Manipulation of the information channels has begun. Information is filtered, sieved, even mythologized. Narratives are inflamed, swollen, corrupted.


As a case study, I would like to point out what happened with reports of the Russian hack of the Vermont (and United States) power grid on Friday.



A rough timeline (as displayed at the end of this post, below):


At 0055 UTC, 12/31/16, The Washington Post published a story with a rather self-confident headline, Russian hackers penetrated U.S. electricity grid through a utility in Vermont, U.S. officials say.


At 0237 and 0240 UTC, 12/31/16, respectively, Burlington Electric, one of 2 utility companies operating in Vermont, rushed out a press statement, and linked on Facebook and Twitter.







Essentially, following the implicating Washington Post story, Burlington sprung to action since it most likely initiated the drama on the heels of a Thursday night alert to utility companies from the Department of Homeland Security that all computers should be scanned for a specific malware signature, and lo and behold, Burlington found one. But before given a chance, the press caught whiff of a happening something and went apeshit in their coverage of said fact, failing to thoroughly vet the facts.  Given little choice, Burlington Electric posted a curt and honest statement, within 2 hours, addressing the malware infection found in its system.  The utility’s statement was quite unlike the hyperbole that the U.S. security officials fed the media.







Less than one hour after Burlington Electric’s impromptu F.U. to the government, The Washington Post published a revised version of their first rendition.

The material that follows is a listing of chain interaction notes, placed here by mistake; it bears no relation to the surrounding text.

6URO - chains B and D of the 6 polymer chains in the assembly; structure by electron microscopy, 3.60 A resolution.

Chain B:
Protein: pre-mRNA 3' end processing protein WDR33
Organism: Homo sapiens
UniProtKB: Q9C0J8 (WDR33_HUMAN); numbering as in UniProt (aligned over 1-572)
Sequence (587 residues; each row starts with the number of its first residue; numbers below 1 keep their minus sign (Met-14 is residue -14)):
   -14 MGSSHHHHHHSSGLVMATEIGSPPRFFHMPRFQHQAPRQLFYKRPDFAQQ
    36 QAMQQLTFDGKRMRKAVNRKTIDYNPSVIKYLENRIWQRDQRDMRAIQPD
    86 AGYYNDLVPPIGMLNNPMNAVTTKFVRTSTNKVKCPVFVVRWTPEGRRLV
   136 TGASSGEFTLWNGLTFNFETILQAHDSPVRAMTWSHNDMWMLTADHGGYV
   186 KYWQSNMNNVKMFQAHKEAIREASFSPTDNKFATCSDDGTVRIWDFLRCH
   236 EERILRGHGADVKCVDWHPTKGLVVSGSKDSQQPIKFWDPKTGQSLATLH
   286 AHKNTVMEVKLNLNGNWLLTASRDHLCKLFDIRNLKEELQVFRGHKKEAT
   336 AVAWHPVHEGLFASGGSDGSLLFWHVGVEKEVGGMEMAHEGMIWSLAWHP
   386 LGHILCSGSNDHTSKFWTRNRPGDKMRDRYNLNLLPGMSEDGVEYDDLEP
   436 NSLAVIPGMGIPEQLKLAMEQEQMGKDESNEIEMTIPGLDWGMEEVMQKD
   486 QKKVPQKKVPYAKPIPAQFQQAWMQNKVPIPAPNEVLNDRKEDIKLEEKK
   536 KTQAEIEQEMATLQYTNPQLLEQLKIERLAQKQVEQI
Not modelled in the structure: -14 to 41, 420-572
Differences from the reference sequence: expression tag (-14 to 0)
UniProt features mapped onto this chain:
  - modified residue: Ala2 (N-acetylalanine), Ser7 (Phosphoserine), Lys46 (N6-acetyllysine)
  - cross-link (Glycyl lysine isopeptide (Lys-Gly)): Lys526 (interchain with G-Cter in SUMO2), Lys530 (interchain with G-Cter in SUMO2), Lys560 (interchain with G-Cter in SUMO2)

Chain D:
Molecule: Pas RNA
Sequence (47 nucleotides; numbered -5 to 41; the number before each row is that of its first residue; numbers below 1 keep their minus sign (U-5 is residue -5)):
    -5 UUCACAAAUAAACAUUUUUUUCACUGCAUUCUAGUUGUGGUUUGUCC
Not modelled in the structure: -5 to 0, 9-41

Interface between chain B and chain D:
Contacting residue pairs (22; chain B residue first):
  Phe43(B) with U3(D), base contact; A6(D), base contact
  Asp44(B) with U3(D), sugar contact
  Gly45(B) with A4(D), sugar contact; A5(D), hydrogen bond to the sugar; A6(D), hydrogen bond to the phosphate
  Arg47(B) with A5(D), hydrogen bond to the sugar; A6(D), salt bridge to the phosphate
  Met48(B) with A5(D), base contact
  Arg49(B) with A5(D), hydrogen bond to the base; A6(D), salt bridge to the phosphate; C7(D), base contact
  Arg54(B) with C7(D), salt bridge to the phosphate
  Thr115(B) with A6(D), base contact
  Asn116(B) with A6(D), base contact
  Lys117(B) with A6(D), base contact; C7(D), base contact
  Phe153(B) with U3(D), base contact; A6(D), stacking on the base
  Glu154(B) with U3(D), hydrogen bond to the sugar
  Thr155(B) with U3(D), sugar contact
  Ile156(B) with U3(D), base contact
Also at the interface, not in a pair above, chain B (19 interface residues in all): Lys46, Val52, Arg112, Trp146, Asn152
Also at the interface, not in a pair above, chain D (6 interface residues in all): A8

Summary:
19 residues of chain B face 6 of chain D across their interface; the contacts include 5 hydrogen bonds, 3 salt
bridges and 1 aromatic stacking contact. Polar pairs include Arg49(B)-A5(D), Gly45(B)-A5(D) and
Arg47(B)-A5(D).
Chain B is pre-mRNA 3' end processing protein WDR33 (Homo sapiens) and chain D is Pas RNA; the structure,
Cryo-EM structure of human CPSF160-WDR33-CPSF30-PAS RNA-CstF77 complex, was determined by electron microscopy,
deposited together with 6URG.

Somewhat mild-mannered, the headline in this story, published at 0330 UTC, 12/31/16, seemed less aggrieved: Russian operation hacked a Vermont utility, showing risk to U.S. electrical grid security, officials say


The Washington Post, perhaps reeling from its clumsy handling of the initial timeline and attributions, published an addendum on yet another, third, version of the story.  This was published at 1650 UTC, 12/31/16, with an identical headline to version #2 from 8 hours earlier.


Much of the text was unchanged, however, at the end of the piece, we find several clarifications.


The first is a perfunctory disclaimer that, in a bashfully understated manner, informs those of us who were paying attention, that the precise verbiage of the original story was misleading (and if you want to take it step further, deceptive).





And  then, as if to politely excuse this foray into journalistic inaccuracy, the Post made it a point to add a few extra seasoned reporters to build trust from that which was lost earlier.





In other words, the original writers caved a bit too willingly to the Federal-intelligence narrative, and in fact, embellished it with a few qualitative bells and whistles of their own, but ultimately, the essence of the first story,  at 12:55am, December 30, reflected that unadulterated BS pomp and circumstance stinking of the Obama agenda.  In fact, it was so egregious that it triggered the Vermont utility company to respond immediately with its own brand of defensive ass-covering, thus snapping in two the governmental narrative, and the story fell to shreds with each subsequent Post revision.


Not too late, however, to herd a whole flock of gentle Americans into blank-eyed acceptance that big bad Russia would resort to using old Ukrainian malware and Tor circuits to hack American elections and power utilities.